The village is home to maybe 420 households, with many more pastoralist families living scattered in the surrounding bush and visiting the village regularly to trade basics such as sugar, tea, water, tools and simple cooking items for animals, milk and meat. Many of the conversations this morning circle around empty berkits and the anxiously awaited rains, and what could happen if they fail again.
Heat and lack of water makes for difficult conditions
Thirty-eight-year-old Muhabba walked for two hours with her small son to the clinic. The previous week the boy was too sick and weak with fever and a throat infection to walk. The fever abated so he could make the long walk this time.
“The previous droughts eradicated much of our livestock,” Muhabba says, while she waits for her son’s consultation. “In the bush, we were all affected. Only a few animals survived. I am lucky I could raise some of my herd again. I now have 18 goats. It is all I have. We need the rains to survive. We are hoping for God to bring us good rains this year so that our animals and we stay alive.”
During the devastating drought in the Somali region in 2017, 75 per cent of livestock were lost. Since then, few livestock herds have recovered to their previous size.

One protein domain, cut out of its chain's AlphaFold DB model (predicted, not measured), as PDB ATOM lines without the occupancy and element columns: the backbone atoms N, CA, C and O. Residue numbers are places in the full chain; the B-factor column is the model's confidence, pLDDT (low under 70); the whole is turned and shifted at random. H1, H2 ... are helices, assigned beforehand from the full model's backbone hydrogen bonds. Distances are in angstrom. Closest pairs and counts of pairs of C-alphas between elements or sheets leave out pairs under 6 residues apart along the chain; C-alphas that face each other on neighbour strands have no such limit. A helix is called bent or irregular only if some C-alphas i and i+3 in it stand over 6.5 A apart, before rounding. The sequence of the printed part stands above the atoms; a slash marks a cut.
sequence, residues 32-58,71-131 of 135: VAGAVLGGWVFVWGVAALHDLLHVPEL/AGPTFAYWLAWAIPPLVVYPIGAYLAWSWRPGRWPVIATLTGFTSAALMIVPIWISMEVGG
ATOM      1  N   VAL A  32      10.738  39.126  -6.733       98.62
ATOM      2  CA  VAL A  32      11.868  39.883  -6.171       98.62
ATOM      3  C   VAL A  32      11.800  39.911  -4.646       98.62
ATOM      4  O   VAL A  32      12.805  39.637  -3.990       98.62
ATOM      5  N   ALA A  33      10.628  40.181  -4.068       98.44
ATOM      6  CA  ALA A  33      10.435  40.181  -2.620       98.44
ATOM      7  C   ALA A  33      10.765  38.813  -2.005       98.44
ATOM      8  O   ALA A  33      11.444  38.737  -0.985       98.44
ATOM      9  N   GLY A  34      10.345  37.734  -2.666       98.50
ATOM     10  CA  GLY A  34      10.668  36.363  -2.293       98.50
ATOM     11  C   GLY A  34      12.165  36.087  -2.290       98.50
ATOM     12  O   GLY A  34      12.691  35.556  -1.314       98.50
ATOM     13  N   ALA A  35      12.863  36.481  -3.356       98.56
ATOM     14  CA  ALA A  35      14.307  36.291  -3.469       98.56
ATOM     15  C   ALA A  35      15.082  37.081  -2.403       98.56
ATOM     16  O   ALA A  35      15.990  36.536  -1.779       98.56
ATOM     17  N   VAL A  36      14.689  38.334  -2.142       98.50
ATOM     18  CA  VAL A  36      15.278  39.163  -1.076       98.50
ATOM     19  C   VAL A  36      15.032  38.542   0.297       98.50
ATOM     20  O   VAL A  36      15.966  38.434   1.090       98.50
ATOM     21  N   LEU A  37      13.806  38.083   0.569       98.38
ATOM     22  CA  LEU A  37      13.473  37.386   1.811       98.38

MSF clinical officer Abdi Abdullahi Abshir checks on a little boy with tonsillitis. “Some of our patients walk as far as three hours to reach us,” he says. “Most health complaints these days are related to the hot and dry climate, the difficult living conditions in the bush and scarce and dirty water. Today the team saw mostly upper respiratory infections. We also treated many women with urinary tract infections.”
We are hoping for God to bring us good rains this year so that our animals and we stay alive.
Providing desperately-needed healthcare in an isolated area
It turns out to be one of the busiest days since MSF started providing healthcare in Ton-Habalan in 2018. Communities increasingly know about the services and every week more patients come. The team has seen 208 patients by 2pm, when it is time to pack up for the day and return to the MSF base in Wardher town.
On the way back, the convoy picks up a former patient. “The young man has insulin dependent diabetes and was treated by MSF when we were working in Wardher hospital last year,” says MSF nurse activity manager Maren. “Now we give him a ride whenever we pass him on his walk from his village of Wal-Wal to Warhder. The remaining days of the week, he has to walk 12 kilometres to the hospital to get his daily dose of insulin, which needs to be cooled in a fridge. It is impossible for him to keep insulin at home as his village has no electricity.”